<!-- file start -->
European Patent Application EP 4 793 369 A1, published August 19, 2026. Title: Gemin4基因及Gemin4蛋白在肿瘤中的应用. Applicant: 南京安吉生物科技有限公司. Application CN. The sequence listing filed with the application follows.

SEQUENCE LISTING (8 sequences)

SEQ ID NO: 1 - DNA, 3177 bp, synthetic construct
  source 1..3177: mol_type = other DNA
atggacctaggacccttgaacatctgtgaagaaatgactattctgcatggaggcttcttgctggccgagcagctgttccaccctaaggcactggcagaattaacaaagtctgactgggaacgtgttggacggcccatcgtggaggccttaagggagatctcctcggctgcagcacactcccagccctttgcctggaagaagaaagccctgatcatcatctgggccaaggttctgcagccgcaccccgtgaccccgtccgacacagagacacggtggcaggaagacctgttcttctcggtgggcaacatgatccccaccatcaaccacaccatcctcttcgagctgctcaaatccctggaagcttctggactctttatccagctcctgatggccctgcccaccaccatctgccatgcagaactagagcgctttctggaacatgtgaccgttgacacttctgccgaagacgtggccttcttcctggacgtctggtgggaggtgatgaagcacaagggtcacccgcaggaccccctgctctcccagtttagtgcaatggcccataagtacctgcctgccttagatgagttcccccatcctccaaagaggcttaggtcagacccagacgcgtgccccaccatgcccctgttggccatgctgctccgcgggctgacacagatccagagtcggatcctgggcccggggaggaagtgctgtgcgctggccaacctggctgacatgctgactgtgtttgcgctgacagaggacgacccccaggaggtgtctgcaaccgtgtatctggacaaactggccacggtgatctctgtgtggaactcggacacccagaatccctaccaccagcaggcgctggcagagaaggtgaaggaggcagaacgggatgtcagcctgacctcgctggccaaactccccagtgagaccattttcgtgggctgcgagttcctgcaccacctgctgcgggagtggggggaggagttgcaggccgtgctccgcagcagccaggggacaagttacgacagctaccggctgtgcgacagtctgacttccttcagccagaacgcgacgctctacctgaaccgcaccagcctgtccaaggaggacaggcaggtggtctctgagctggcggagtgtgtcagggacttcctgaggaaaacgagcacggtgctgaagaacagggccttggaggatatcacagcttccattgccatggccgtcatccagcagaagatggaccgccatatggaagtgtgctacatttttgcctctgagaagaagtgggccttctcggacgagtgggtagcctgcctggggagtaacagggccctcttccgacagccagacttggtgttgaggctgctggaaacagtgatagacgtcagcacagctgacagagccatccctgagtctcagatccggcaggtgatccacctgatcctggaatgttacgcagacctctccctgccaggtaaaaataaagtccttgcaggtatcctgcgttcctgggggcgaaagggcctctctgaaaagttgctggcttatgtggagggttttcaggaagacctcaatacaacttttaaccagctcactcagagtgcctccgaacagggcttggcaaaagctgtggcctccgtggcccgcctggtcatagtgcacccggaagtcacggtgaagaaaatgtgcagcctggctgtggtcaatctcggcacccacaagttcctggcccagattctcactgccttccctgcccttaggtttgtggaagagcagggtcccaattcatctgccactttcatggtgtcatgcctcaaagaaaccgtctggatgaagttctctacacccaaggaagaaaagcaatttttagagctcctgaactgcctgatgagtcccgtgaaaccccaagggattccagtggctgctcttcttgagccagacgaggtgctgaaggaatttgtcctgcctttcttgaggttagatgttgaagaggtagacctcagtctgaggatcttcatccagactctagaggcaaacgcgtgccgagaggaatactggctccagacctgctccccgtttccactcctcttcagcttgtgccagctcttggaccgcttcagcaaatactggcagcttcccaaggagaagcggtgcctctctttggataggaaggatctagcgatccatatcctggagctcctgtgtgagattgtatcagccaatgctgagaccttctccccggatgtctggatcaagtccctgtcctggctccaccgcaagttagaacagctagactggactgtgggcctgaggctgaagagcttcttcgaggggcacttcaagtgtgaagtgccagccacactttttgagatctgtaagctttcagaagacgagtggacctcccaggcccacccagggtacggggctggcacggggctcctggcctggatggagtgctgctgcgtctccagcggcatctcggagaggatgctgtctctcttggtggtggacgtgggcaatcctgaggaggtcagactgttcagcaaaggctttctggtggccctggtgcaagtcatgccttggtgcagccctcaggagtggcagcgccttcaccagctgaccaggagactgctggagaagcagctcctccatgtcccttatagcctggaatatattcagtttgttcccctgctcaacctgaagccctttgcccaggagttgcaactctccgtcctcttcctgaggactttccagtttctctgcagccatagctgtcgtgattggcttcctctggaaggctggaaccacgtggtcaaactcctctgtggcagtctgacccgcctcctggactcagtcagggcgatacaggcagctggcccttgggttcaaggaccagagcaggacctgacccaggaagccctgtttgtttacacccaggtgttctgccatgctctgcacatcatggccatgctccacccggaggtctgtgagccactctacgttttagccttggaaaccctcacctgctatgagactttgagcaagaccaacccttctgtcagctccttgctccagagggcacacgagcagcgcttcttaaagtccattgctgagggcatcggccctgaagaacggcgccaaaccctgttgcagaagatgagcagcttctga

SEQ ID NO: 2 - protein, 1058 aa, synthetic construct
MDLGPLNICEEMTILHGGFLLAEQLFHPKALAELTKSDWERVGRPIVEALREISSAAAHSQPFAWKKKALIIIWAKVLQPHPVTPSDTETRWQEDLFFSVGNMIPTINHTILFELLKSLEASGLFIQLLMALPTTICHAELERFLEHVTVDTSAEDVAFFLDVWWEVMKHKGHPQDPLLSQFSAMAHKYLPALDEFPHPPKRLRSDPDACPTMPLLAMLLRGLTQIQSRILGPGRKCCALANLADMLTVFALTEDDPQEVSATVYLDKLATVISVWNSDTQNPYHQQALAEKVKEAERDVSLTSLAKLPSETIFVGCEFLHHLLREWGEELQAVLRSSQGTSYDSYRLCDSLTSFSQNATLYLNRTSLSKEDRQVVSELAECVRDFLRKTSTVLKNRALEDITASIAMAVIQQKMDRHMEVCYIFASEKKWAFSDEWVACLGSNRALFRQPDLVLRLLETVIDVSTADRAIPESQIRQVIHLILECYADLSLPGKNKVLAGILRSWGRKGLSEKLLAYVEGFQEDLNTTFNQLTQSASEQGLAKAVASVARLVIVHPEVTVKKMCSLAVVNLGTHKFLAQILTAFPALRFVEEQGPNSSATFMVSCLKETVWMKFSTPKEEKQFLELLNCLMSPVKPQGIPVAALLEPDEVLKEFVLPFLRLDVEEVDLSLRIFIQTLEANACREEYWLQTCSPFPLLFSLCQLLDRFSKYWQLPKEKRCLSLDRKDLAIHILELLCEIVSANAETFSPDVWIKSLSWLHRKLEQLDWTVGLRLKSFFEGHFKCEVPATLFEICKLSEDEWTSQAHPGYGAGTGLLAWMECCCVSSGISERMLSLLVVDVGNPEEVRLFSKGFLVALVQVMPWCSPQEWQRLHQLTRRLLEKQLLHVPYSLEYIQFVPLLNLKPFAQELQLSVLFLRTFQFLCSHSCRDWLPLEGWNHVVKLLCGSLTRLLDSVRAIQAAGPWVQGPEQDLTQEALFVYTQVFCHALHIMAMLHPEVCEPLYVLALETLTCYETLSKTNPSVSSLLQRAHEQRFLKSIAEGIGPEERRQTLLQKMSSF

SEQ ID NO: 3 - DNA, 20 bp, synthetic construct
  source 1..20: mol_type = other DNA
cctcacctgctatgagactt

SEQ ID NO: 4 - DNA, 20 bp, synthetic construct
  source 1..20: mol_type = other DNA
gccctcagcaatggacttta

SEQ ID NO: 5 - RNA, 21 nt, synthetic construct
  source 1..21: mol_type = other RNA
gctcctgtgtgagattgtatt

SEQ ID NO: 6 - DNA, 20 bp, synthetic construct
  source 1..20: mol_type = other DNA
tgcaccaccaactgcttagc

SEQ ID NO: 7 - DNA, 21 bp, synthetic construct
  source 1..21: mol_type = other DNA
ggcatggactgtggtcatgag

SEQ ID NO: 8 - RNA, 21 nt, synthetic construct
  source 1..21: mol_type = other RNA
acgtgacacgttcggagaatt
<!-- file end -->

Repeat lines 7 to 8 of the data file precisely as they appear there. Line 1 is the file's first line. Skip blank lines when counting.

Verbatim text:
MDLGPLNICEEMTILHGGFLLAEQLFHPKALAELTKSDWERVGRPIVEALREISSAAAHSQPFAWKKKALIIIWAKVLQPHPVTPSDTETRWQEDLFFSVGNMIPTINHTILFELLKSLEASGLFIQLLMALPTTICHAELERFLEHVTVDTSAEDVAFFLDVWWEVMKHKGHPQDPLLSQFSAMAHKYLPALDEFPHPPKRLRSDPDACPTMPLLAMLLRGLTQIQSRILGPGRKCCALANLADMLTVFALTEDDPQEVSATVYLDKLATVISVWNSDTQNPYHQQALAEKVKEAERDVSLTSLAKLPSETIFVGCEFLHHLLREWGEELQAVLRSSQGTSYDSYRLCDSLTSFSQNATLYLNRTSLSKEDRQVVSELAECVRDFLRKTSTVLKNRALEDITASIAMAVIQQKMDRHMEVCYIFASEKKWAFSDEWVACLGSNRALFRQPDLVLRLLETVIDVSTADRAIPESQIRQVIHLILECYADLSLPGKNKVLAGILRSWGRKGLSEKLLAYVEGFQEDLNTTFNQLTQSASEQGLAKAVASVARLVIVHPEVTVKKMCSLAVVNLGTHKFLAQILTAFPALRFVEEQGPNSSATFMVSCLKETVWMKFSTPKEEKQFLELLNCLMSPVKPQGIPVAALLEPDEVLKEFVLPFLRLDVEEVDLSLRIFIQTLEANACREEYWLQTCSPFPLLFSLCQLLDRFSKYWQLPKEKRCLSLDRKDLAIHILELLCEIVSANAETFSPDVWIKSLSWLHRKLEQLDWTVGLRLKSFFEGHFKCEVPATLFEICKLSEDEWTSQAHPGYGAGTGLLAWMECCCVSSGISERMLSLLVVDVGNPEEVRLFSKGFLVALVQVMPWCSPQEWQRLHQLTRRLLEKQLLHVPYSLEYIQFVPLLNLKPFAQELQLSVLFLRTFQFLCSHSCRDWLPLEGWNHVVKLLCGSLTRLLDSVRAIQAAGPWVQGPEQDLTQEALFVYTQVFCHALHIMAMLHPEVCEPLYVLALETLTCYETLSKTNPSVSSLLQRAHEQRFLKSIAEGIGPEERRQTLLQKMSSF

SEQ ID NO: 3 - DNA, 20 bp, synthetic construct